Despite the sexual aspect of it, he always looked at it as a job. Even so young, the atmosphere didn’t faze him, and some of his friends already worked at the club, so it was just a normal place to be. At 23, while still working as a manager, he and a couple of his friends opened an ice cream business. Later, he opened a Hawaiian BBQ restaurant that he still owns and operates.
But like the other male strip club staff, dating can be tricky. As he got older, the stigma of his job became more of an issue, even though he was able to use his businesses as a cover.
“When I was single it was hard to date outside of here, for sure,” he said. “Talking to girls when I used to go out to bars and letting them know where I worked. It wasn’t a done deal, but they just faded out.”
Having a business gave him a front as he got older. So he has been able to avoid much of the judgment and misconceptions that he would if he didn’t have another job. Still, he is guarded about who he talks to about his job as a strip club manager.
“I’ve always used that as a front. I don’t tell everyone my business like at my kid’s soccer practice. I represent myself as a restaurant owner. Or sometimes a nightclub manager, but that opens up questions about where.”
One of the safest forms of sex work
When it comes to his overall opinion of strip clubs, he does see it as one of the safest forms of sex work. Because it is a legal form of sex work, it offers some protections that don’t exist in other types of sexual entertainment, though he is aware that not all clubs operate like this one. He is committed to making it a safe place for women, especially young women who may lack the experience to recognize when they might be in a bad situation.
“I don’t want to see any of my staff taking advantage of the girls in any way,” he said. “Lot of girls come in at 18 or 19 years old, and I feel like our job is to protect them. But seeing what the girls deal with on daily basis, hearing stories… We are a strip club so we don’t always get the best customers, but I know they have negative experiences. So I try to make it as easy and pleasant as possible.”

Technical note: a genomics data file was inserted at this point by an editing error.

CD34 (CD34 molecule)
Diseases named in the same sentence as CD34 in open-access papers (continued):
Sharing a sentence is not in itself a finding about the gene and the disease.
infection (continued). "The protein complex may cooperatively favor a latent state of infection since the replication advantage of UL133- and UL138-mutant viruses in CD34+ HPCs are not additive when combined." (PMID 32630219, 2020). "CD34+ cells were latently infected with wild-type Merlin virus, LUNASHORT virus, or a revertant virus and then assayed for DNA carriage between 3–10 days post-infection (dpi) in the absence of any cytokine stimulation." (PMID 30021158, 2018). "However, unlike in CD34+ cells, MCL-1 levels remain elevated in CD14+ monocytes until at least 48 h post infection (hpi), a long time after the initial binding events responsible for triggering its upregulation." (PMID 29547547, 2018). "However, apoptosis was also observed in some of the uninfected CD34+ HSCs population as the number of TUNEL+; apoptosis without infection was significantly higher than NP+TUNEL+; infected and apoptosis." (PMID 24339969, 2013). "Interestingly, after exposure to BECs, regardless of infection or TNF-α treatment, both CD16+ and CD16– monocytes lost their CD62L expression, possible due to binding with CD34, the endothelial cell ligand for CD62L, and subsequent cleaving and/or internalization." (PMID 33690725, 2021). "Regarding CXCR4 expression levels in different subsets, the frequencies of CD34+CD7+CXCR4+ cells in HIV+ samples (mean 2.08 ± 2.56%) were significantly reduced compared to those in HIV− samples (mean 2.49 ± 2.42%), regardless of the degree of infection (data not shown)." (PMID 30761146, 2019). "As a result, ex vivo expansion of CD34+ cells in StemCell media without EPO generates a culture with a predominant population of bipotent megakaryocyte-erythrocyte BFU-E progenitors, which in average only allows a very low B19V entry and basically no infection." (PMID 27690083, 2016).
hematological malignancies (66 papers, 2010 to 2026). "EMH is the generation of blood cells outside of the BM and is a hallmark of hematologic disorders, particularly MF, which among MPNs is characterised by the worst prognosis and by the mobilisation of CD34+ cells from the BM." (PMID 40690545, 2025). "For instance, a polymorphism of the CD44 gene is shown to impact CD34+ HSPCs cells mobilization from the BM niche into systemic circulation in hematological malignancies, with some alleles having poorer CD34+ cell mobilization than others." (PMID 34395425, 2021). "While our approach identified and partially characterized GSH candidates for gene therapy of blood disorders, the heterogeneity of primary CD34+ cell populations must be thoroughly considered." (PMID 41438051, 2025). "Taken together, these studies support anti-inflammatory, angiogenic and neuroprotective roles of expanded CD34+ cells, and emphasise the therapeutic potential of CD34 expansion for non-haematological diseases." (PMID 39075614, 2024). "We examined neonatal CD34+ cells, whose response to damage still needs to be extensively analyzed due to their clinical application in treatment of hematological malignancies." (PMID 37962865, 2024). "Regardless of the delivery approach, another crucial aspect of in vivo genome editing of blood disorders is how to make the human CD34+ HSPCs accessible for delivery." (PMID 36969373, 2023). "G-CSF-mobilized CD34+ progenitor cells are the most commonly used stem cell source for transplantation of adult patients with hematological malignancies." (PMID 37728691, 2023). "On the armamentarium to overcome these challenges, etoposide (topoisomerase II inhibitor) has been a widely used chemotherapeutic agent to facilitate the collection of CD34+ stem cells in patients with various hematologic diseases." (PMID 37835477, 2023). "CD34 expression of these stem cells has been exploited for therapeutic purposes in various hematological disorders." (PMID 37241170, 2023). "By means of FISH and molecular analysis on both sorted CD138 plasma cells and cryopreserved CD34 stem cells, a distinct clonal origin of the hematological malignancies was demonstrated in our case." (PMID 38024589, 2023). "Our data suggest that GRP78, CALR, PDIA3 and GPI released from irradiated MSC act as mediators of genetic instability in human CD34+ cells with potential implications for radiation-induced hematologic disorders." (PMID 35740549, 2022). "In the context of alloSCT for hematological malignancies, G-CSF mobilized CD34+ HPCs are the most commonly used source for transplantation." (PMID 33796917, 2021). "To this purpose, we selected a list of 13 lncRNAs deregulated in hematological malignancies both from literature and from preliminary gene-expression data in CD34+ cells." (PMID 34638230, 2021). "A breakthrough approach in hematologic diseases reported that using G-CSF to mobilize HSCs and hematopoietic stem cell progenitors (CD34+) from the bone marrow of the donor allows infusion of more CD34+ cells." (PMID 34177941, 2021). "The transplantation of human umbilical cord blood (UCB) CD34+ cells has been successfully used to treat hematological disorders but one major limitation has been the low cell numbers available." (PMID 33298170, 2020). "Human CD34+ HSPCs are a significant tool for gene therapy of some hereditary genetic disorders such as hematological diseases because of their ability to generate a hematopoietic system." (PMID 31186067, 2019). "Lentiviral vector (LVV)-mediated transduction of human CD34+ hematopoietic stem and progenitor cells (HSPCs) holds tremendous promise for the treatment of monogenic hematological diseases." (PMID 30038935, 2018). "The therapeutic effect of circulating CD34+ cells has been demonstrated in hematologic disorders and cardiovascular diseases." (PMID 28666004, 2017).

As a manager, he isn’t going to hear about the good customers. A large portion of his job is to handle situations where girls are dealing with difficult customers. That experience has made Eric acutely aware of the need to make sure that the entertainers he works with are in a good place emotionally. And the conversation I witnessed displayed that concern and compassion.
Telling a dancer to take time off when she needs to is so counterintuitive to what the manager of any business might say to a worker. Or a manager in any business. So, in this context, I found his words and tone touching. It is especially meaningful when you understand that the young woman he was talking to at the time was, for all intents and purposes naked. There were no sexual overtones or innuendos. There was only the genuine concern for another human’s well-being. And for Eric, that is one of the most important aspects of his job.